In September, 1994, a few members of the Connecticut Guild of Puppetry traveled to Dobb's Ferry, NY, to take advantage of the generous invitation extended by Bruce Robbins, of the Masters School, to witness a performance of "Teatro Hugo and Ines."
I am not qualified to write a "review", but I am qualified to be an audience, so I did make some notes. I felt Hugo & Ines exemplified those qualities lacking in so many of the performances I saw this summer. It was the most entertaining performance of any I've seen recently, and certainly the most thought-provoking. We're still talking about it!
It's amazing how such a low tech, limited prop, no word, no set, two-person show could pack such a wallop. Did I mention no ego?
I think Hugo and Ines epitomize what it means to be an artist. They explore their medium, (themselves), discover its strengths and limitations, and determine if and how it can effectively give voice to their ideas. They have the courage to reject those attempts which might compromise their art and integrity as performers, and work diligently to refine those pieces that have merit. They know when to stop.
Hugo Suarez, from Peru, is a self-taught mime. He learned his craft by watching videos of Marcel Marceau. He traveled to Italy where he honed his skills by performing in the streets. Ines Pasic, a classical pianist from Bosnia, met Hugo in Italy and studied mime with him. They have been together for nine years and have performed as a team for six years. They have appeared at many festivals, and through-out the world.
I'm concerned with the lack of puppets in so called "puppet" productions, the use of puppets as mere props, and the all-too-visible performer asserting himself and "up-staging" the puppet!
Bil Baird said when a human performer and a puppet share the stage, the puppet cannot compete, especially if the performer is "on".
The artistry of Ines Pasic and Hugo Suarez proves that when the puppets and humans are on equal footing, sharing works! Using only their feet, legs, knees, hands, (wonderful hands), and few props, they conjured up a series of visions and improbable, yet totally believable characters. The genius, mastery, and understanding of the ART of puppetry, was most evident when Hugo and Ines performed their hand creations. Though in full view, they were overshadowed by the beauty of the hand images, using one, two, three, or four hands to produce fleeting glimpses of wildlife, "avis-mirabile", and other wonderful creatures. One of the most incredible hand creations, was of a young man mourning the loss of a lover. His reverie, a haunting, lyrical, and sensual female figure, floating in a pool of light, was brought convincingly to life by Ms. Pasic using only her hands and a small attached head. With the song "Yesterday", by the Beatles, as background, the transition from young man to female dream-image and back, was seamless, instant, and complete. It took a moment for me to realize what had happened. The wonder of it! Well timed and executed lighting was critical to the piece.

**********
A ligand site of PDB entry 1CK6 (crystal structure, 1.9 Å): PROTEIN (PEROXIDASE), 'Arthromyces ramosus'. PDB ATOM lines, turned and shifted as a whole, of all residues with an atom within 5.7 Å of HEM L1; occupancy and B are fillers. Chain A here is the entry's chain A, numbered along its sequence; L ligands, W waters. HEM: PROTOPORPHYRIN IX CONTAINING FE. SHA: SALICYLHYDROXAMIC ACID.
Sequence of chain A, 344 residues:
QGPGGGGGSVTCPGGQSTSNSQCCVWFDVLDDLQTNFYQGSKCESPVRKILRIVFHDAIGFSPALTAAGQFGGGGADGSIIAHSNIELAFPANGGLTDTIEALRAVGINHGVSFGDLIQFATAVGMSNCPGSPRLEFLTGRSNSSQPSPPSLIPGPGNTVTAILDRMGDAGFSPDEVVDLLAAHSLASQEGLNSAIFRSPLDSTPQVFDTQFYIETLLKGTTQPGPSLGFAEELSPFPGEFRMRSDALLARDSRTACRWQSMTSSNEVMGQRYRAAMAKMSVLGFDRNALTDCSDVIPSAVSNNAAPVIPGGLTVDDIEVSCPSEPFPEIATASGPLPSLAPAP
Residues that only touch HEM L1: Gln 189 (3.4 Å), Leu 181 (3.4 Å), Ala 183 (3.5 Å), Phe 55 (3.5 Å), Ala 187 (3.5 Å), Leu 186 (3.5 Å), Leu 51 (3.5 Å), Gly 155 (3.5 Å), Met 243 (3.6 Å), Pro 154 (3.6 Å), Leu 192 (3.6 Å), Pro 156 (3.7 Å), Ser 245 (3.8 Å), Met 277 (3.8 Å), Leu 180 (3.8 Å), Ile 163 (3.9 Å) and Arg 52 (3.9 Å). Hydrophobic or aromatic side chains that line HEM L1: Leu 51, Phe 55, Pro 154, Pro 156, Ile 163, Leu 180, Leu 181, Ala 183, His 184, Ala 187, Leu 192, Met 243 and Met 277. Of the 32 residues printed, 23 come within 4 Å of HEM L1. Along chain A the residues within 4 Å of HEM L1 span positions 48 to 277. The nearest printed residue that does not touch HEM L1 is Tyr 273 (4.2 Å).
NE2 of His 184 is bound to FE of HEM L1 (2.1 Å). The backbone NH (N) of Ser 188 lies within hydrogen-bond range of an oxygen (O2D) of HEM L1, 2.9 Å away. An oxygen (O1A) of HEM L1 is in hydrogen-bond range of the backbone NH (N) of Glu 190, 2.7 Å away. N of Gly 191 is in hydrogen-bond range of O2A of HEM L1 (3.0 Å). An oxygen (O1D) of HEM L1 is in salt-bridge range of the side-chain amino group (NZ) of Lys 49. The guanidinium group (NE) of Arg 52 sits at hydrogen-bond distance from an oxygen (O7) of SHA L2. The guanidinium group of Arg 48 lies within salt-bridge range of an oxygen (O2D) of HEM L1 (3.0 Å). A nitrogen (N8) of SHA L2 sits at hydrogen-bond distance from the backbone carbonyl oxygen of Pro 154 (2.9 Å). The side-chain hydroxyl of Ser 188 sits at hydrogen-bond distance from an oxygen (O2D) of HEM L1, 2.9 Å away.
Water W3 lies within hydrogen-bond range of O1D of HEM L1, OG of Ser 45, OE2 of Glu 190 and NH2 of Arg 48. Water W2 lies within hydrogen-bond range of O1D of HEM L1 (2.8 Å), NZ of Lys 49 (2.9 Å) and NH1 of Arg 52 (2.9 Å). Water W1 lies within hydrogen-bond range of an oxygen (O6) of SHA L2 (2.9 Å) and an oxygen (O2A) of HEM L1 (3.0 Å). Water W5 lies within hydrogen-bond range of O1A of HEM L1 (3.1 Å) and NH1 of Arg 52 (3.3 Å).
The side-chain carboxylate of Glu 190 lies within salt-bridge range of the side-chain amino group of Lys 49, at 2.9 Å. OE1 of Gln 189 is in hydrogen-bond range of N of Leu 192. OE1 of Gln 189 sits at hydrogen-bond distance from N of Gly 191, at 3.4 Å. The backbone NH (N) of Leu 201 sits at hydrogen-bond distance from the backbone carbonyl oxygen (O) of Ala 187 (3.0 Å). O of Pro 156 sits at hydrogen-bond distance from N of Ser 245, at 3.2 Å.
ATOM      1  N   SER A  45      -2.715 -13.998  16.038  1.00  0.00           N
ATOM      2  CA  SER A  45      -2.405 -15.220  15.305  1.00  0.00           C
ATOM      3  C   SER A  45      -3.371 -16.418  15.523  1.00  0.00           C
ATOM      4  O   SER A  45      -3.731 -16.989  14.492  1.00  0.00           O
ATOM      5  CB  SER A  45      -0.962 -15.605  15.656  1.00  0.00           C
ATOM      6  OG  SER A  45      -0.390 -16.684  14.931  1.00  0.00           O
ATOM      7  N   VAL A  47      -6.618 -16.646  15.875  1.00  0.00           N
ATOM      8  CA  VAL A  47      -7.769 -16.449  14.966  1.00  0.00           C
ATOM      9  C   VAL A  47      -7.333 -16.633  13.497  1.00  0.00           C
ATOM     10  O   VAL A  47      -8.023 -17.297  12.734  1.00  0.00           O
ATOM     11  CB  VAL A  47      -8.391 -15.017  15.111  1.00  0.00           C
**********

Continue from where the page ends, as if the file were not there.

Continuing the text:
The style exhibited by these two puppeteers was impressive. Style defined here as: mastery of the medium, attention to detail, follow-through, ruthless editing, and including the audience.
The first piece presented a stage picture of bentwood chair and coat rack, supporting a hanging coat and bowler hat. Ms. Pasic entered, sat down, thrust her arm through the sleeve of the coat, (still on the rack,) pulled on a white glove, and brought the garment to life. Her inquisitive and flirtatious nature got out of hand and she soon became the manipulated, instead of manipulator, in a piece that was amusing and dark. Ines was brilliant as herself and in bringing an equal, (and ultimately, dominant,) being to life. (Was there any question there were two thinking characters on that stage?) Mastery of one's medium in the case of Hugo and Ines is, in performance, an absolute and happy fact. The controlled contortions of Ines Pasic, lying, as Lady Bracknell said, "...in a semi-recumbent position.", were necessary to accomplish the creation of two characters: a left foot, snap-on nosed, shirt wearing, stocking-capped "male", who romances a right foot "female", and her attractive leg, with obvious relish; both performing their parts in the timeless gyrations of discovery, flirtation, infatuation, and dependence, told anew. The skill of Ines to empower those feet to become believable entities was, -Yes! I'm going to say it,- no mean feat!
Hugo's interaction with Ginocchio was an excellent example of the puppeteer staying in the background until his character was needed. Ginocchio, a character made up of Hugo's knee, a red snap-on nose, a shirt, and Hugo's hands, played his ukelele, while passers-by dropped tips into his hat. Even with Hugo sitting directly behind him, Ginocchio was alone; his persona powerful enough to hold the stage on its own. Only when Hugo leaned in to empty Ginocchio's hat of his hard-won earnings, did his presence assert itself. He feigned ignorance of the theft, and quickly retreated into the darkness. (He "retreated" by turning "off" as a performer.) When Ginocchio realized that Hugo was the thief, Hugo, desperate, whacked him on the head (Hugo's knee) with the ukelele, knocking him unconscious, and left him in a pile on the floor. Hugo stood, picked up the shirt, nose, hat, and ukelele and limped off with a pained expression on his face. The audience might be startled by this display of violence, but Hugo, with this clever, humorous fillip in the form of a limp, eased our concern for Ginocchio, (we knew we would see him again.) It seemed to illustrate the current cliche of "what goes around, comes around". This "bit"was a nice touch..